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Pre-Law

Through its advising system, Clarke University helps students interested in a career in law in choosing those courses best suited to prepare them for the rigors of legal education and for the demands made on practicing attorneys. The university offers no program in pre-legal studies because the training of lawyers is the function of the nation’s law schools and those schools repeatedly advise against narrow pre-law studies. It also does not recommend any particular major as the single “best” preparation for law school, as the development of basic skills and insights rather than mastery of particular content is fundamental to the later attainments of legal competence. To assist students interested in the law, PHIL 280 Legal Reasoning/LSAT Prep is periodically offered for academic credit.

Pre-law students are encouraged to pursue concentrated study in a single discipline that requires intellectual rigor. It is strongly recommended that such students choose a major in the traditionally defined liberal arts disciplines such as philosophy, English, history, mathematics, chemistry, fine arts or foreign languages. Because lawyers are called on to provide meaningful solutions to society’s problems, pre-law students are also encouraged to expose themselves to all fields of knowledge in their choice of electives. The particular courses taken in these fields should be those that develop in the pre-law student the capacity to think for oneself, the ability to express one’s thoughts with clarity and force, and the capacity to understand of the goals and values of the civilization law seeks to serve.

Although it is impossible to earmark all the areas of the curriculum that train students in these skills and insights, the following are listed as possible suggestions.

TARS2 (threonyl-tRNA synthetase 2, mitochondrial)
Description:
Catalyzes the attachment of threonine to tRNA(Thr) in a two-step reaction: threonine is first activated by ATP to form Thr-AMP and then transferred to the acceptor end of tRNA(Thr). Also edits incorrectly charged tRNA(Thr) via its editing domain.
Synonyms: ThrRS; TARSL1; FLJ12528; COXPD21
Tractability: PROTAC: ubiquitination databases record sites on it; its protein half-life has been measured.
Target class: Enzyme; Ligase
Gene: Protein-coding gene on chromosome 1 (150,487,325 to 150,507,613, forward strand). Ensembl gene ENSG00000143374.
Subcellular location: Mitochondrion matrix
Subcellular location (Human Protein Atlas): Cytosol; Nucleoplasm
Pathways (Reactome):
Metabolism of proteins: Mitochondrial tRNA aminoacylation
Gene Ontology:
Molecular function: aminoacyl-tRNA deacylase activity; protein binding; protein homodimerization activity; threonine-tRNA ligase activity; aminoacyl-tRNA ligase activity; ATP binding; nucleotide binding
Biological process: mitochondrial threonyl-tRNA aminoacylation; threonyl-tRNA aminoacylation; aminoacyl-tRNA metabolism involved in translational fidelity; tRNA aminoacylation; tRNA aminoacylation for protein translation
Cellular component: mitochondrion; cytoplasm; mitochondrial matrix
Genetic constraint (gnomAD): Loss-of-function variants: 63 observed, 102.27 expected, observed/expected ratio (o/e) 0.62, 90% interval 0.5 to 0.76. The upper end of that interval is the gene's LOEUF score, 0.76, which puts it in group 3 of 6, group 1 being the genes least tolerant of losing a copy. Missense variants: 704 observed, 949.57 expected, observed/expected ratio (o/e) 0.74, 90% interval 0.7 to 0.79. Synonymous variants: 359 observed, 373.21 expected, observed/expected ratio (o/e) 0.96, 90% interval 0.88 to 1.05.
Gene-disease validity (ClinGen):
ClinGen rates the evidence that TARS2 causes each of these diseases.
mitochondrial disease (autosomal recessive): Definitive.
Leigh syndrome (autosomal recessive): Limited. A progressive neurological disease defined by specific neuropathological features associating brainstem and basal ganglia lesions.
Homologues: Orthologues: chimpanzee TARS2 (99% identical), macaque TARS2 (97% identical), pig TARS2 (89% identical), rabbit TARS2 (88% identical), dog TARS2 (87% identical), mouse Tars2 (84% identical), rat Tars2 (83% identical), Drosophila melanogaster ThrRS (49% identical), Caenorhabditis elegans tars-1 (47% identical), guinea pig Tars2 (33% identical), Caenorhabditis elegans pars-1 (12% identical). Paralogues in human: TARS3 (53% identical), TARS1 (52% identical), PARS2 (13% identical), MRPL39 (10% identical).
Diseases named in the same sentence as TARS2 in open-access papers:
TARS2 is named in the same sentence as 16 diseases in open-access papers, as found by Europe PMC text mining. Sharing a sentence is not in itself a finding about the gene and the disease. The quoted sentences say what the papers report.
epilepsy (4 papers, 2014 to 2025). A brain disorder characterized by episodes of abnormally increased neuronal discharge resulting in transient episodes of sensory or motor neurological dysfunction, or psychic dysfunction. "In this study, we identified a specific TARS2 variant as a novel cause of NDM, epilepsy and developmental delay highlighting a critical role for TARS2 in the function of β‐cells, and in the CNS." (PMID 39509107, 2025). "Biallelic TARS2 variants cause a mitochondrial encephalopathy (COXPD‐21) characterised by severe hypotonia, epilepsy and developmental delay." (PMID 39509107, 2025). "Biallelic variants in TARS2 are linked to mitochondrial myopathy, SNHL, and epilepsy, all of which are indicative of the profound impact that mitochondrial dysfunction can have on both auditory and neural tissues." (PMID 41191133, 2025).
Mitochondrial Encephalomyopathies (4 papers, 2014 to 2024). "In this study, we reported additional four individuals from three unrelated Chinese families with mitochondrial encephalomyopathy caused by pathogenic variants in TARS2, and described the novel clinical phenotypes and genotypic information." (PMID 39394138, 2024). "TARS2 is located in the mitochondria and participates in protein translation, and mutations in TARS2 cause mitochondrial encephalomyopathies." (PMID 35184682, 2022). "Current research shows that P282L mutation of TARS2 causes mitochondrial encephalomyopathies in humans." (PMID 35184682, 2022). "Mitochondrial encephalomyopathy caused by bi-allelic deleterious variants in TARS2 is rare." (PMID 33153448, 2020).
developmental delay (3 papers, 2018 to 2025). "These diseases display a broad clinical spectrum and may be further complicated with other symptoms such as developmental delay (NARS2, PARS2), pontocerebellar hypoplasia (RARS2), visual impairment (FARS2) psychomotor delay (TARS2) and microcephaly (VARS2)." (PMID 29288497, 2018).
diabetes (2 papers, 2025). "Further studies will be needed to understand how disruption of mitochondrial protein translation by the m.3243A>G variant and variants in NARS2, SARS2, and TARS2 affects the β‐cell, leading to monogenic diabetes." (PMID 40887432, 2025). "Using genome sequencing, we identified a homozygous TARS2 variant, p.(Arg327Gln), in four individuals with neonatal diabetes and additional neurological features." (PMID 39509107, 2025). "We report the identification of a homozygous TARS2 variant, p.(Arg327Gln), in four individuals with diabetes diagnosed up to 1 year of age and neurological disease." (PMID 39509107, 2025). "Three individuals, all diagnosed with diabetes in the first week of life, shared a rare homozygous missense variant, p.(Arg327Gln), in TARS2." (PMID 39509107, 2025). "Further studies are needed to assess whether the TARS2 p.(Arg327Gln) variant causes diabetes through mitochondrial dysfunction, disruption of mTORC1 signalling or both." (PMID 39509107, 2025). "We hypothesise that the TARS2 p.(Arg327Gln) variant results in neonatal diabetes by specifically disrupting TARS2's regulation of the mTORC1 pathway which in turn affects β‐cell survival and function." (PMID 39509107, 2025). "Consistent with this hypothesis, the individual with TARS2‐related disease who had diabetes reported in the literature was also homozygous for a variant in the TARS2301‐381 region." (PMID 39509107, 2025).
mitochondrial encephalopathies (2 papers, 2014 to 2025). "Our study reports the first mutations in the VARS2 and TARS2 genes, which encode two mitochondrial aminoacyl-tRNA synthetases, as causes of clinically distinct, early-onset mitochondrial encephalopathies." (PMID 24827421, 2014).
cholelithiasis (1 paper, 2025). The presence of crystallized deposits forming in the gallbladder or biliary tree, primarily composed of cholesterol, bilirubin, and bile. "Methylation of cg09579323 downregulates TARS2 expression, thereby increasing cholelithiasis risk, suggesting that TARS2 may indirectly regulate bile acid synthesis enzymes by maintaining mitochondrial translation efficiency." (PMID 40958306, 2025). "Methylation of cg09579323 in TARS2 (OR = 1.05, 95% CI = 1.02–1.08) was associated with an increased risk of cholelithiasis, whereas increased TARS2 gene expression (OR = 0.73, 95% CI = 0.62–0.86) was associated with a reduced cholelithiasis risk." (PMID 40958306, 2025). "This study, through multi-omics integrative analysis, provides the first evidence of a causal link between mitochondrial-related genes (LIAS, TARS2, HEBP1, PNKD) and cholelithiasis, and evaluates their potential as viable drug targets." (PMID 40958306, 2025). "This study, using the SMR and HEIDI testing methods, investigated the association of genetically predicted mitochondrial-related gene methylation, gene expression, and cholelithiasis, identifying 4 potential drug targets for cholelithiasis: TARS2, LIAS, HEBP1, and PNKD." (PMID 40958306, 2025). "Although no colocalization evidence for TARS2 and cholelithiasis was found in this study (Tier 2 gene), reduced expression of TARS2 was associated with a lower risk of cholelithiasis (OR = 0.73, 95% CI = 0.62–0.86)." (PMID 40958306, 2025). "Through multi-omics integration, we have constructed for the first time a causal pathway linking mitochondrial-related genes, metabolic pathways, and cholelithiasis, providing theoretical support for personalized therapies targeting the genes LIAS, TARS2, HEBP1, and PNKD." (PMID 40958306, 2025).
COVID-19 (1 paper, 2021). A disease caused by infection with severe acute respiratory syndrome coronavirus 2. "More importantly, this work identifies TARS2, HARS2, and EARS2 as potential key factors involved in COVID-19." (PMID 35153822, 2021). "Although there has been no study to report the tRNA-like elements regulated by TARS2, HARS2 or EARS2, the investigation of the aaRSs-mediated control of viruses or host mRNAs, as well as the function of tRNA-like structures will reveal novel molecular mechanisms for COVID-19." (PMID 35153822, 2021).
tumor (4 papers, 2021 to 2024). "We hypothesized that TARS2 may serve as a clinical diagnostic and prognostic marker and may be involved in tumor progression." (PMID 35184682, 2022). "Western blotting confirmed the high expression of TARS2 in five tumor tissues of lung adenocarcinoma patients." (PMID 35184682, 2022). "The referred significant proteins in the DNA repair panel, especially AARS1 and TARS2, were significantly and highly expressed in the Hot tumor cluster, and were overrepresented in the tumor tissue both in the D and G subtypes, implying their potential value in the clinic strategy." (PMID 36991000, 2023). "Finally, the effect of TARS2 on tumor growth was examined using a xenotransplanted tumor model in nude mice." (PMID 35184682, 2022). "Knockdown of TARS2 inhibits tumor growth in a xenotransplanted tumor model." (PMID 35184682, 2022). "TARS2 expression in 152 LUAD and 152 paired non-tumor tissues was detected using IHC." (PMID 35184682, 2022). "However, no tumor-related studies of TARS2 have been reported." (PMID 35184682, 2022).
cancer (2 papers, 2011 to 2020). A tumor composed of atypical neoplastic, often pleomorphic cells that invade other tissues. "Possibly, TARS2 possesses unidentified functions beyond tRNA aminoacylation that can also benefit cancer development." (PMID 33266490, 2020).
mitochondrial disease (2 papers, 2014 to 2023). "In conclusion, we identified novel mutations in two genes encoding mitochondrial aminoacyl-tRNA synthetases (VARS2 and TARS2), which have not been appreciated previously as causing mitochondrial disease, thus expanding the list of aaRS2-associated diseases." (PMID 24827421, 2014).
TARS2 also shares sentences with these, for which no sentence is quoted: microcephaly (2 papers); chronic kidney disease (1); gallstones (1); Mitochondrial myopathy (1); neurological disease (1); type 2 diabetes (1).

1. To master English, the pre-law student may find it helpful to study foreign languages, speech and debate. Formal courses in the analysis of literature may give the student an appreciation of the variety of good style. In writing courses students develop precision and grace in their own writing.
     
  2. Historical study gives students the thoughtful organization of human experience and so assists them in understanding how the hopes, dreams and possibilities law seeks to attain for tomorrow are necessarily conditioned by yesterday.
     
  3. Philosophy courses in logic and ethics are the daily concern of the law as a practical calling. Perhaps of even greater importance, courses in philosophy train students to handle abstractions and to question the ultimate nature and meaning of mind, soul and matter.
     
  4. The study of logic and mathematics is regarded as excellent pre-law work, as it provides training in the process of reasoning.
     
  5. As a practical study, accounting is a field lawyers must know and appreciate, as it is in many respects the language of business.
     
  6. The social sciences are vital to law because law is preoccupied with human behavior and its implications. Courses exposing students to the methodology of the social sciences, including some statistics, are recommended.

Click here to view a PowerPoint on Clarke's Pre-Law offerings.
For more information, please contact the academic affairs office or the philosophy department.

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